We normally think that the press are cantankerous, obstinate, and ubiquitous in its search for truth. In Manufacturing Consent Edward Herman and Noam Chomsky show how an underlying elite consensus largely structures all facets of the news. Far from challenging established power, the media work hard to discover and mirror its assumptions. The authors skilfully dissect the way in which the marketplace and the economics of publishing significantly shape the news. They reveal how issues are framed and topics chosen, and contrast the double standards underlying accounts of free elections, a free press, and governmental repression. The authors conclude that the modern mass media can best be understood in terms of a 'propaganda model'. News and entertainment companies dedicate themselves to profit within the established system. Their interests require that they support the governing assumptions of state and private power. The propaganda model provokes outrage from journalists, editors and broadcasters, but twenty years after first publication, Manufacturing Consent remains the most important critique of the mass media.
Changes in the Labor Process Under Monopoly Capitalism
Author: Michael Burawoy
Publisher: University of Chicago Press
Category: Social Science
Since the 1930s, industrial sociologists have tried to answer the question, Why do workers not work harder? Michael Burawoy spent ten months as a machine operator in a Chicago factory trying to answer different but equally important questions: Why do workers work as hard as they do? Why do workers routinely consent to their own exploitation? Manufacturing Consent, the result of Burawoy's research, combines rich ethnographical description with an original Marxist theory of the capitalist labor process. Manufacturing Consent is unique among studies of this kind because Burawoy has been able to analyze his own experiences in relation to those of Donald Roy, who studied the same factory thirty years earlier. Burawoy traces the technical, political, and ideological changes in factory life to the transformations of the market relations of the plant (it is now part of a multinational corporation) and to broader movements, since World War II, in industrial relations.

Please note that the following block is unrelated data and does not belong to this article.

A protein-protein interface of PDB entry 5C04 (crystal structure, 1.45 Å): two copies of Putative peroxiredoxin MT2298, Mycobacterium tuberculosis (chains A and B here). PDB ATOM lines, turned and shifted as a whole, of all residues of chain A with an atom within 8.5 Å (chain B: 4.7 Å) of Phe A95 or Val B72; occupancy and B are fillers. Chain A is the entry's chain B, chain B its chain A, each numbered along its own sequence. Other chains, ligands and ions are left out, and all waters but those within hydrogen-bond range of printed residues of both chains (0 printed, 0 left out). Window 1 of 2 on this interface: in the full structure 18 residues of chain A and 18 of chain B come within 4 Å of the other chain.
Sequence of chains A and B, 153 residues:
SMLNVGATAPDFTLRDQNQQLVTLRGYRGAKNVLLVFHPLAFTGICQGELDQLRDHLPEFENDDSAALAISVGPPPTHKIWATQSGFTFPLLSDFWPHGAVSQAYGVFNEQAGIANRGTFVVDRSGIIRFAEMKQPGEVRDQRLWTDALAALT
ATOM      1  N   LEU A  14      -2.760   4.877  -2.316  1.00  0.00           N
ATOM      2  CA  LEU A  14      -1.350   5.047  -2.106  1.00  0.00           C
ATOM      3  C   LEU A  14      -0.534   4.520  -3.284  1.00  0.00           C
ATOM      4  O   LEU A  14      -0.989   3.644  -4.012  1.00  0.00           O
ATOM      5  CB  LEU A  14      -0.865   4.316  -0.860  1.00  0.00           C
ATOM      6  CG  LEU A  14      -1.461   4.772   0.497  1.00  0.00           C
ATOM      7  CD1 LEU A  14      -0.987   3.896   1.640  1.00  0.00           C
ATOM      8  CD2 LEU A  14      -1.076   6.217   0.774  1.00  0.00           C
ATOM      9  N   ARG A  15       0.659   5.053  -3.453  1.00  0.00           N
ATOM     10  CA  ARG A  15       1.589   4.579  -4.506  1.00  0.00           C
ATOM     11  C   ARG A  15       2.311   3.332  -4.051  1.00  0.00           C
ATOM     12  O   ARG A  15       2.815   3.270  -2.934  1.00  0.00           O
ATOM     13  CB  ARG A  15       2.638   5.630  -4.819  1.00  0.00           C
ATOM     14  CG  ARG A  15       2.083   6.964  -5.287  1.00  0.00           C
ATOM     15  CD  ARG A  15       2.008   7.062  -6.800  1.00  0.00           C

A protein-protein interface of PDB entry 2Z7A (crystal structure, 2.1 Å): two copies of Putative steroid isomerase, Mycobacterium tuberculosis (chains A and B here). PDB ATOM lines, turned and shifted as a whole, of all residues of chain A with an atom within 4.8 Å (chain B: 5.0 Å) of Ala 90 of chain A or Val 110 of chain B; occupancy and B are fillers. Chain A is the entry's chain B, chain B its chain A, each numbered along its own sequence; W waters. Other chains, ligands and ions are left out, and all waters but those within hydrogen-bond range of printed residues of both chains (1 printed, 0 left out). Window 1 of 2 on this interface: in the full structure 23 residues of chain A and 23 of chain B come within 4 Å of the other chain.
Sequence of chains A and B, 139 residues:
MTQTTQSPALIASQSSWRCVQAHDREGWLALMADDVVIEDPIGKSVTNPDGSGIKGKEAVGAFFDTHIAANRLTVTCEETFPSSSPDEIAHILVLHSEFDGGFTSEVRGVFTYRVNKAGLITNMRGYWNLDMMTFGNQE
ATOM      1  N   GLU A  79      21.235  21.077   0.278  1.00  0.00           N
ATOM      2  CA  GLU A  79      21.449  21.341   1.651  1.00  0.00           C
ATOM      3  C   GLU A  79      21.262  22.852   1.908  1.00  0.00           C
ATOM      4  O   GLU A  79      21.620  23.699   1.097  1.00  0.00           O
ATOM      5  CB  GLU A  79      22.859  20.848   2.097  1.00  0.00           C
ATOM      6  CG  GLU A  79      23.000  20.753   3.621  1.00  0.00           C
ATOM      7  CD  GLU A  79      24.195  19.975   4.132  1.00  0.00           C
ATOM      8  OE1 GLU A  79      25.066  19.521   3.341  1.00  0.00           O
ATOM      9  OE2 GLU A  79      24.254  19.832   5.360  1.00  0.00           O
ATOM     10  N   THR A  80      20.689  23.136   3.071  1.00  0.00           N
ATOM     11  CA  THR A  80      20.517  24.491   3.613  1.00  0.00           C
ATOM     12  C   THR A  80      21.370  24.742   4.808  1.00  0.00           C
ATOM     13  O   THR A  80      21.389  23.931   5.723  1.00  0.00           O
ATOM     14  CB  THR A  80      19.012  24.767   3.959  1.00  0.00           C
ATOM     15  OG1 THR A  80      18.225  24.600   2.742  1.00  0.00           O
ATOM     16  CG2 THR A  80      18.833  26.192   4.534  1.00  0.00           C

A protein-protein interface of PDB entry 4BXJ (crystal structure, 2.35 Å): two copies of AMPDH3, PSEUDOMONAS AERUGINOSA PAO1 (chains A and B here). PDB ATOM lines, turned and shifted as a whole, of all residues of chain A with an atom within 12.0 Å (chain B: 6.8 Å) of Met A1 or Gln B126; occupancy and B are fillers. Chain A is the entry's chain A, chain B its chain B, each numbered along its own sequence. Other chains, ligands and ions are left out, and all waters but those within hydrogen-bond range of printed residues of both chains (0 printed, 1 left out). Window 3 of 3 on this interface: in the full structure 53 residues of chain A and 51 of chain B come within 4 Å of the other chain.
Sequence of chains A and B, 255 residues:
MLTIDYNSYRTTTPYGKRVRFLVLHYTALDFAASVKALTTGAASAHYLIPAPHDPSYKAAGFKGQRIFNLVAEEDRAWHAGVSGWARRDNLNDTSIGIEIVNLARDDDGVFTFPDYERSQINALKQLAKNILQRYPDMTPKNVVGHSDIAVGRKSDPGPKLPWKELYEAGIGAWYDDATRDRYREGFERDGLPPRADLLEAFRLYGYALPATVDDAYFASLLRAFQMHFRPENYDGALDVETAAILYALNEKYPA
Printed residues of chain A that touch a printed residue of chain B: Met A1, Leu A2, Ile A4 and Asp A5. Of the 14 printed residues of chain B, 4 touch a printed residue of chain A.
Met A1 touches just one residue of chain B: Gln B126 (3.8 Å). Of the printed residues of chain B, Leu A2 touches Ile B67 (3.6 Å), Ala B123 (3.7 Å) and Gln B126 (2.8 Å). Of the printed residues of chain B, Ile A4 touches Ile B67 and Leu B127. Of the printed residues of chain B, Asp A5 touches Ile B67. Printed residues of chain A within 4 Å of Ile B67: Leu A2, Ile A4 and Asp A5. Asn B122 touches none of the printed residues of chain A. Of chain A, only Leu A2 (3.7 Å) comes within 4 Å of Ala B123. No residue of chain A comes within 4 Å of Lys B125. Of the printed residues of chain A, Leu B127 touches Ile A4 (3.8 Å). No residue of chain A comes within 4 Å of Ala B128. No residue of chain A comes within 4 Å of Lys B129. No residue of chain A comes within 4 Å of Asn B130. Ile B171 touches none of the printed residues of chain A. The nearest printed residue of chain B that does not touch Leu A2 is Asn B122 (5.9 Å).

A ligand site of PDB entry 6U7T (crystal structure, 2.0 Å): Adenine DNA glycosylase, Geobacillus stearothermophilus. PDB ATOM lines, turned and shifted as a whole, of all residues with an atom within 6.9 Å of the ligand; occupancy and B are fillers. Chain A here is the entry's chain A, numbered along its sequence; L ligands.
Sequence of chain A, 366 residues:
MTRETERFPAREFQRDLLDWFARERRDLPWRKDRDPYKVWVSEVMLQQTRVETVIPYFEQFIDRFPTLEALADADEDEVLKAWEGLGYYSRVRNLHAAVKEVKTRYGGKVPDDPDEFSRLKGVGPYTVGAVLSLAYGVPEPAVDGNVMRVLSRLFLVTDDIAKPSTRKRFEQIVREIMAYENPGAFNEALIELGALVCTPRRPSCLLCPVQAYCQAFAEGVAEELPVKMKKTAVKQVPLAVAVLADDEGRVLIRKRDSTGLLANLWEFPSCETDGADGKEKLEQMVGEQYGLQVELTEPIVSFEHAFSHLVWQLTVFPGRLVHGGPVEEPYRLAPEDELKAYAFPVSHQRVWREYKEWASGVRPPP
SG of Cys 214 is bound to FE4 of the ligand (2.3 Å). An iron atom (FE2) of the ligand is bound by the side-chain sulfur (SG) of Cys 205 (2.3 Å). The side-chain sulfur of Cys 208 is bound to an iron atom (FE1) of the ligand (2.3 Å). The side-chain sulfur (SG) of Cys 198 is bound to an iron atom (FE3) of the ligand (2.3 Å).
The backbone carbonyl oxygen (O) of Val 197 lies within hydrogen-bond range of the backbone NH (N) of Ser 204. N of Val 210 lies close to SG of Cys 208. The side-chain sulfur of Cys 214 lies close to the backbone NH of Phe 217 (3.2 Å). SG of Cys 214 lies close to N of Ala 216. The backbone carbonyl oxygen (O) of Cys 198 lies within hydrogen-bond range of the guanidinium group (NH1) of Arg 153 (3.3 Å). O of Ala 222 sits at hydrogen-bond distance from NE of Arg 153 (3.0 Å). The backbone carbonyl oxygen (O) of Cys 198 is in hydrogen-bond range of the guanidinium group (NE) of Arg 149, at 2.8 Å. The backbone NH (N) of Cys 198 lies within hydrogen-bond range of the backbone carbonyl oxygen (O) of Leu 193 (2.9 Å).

Propaganda in the Information Age is a collaborative volume which updates Herman and Chomsky’s propaganda model for the twenty-first-century media landscape and makes the case for the continuing relevance of their original ideas. It includes an exclusive interview with Noam Chomsky himself. 2018 marks 30 years since the publication of Edward Herman and Noam Chomsky’s ground-breaking book Manufacturing Consent, which lifted the veil over how the mass media operate. The book’s model presented five filters which all potentially newsworthy events must pass through before they reach our TV screens, smartphones or newspapers. In Propaganda in the Information Age, many of the world’s leading media scholars, analysts and journalists use this model to explore the modern media world, covering some of the most pressing contemporary topics such as fake news, Cambridge Analytica, the Syrian Civil War and Russiagate. The collection also acknowledges that in an increasingly globalized world, our media is increasingly globalized as well, with chapters exploring both Indian and African media. For students of Media Studies, Journalism, Communication and Sociology, Propaganda in the Information Age offers a fascinating introduction to the propaganda model and how it can be applied to our understanding not only of how media functions in corporate America, but across the world in the twenty-first century.
Did the 1990s see cinema, as a medium and collective experience, become subsumed into a converging universe of multiple-media? Does our understanding of "cinema" need to be reconsidered to accommodate emerging digital possibilities for the moving image? In Light Readings, leading critic Chris Darke revisits his writing addressing these important questions. The book is divided into three sections which reflect Darke's ongoing interests -- contemporary art cinema, French cinema, and the overlapping territories of film, video, and the art gallery.
For the first time, a single volume offers a comprehensive selection of primary readings and companion overview essays on the sociology of organizations. These readings and essays provide incisive and guided coverage of the subjects normally included in a one-semester sociology of organizations course. The Sociology of Organizations covers the full range of theoretical perspectives and substantive topics through readings that are either classics in the field or widely discussed and debated "new classics." Scholars and students in the fields of sociology, management, organizational behavior, and organizational psychology and those within political science and economics who are interested in how organizations function will find this work a welcome, invaluable resource.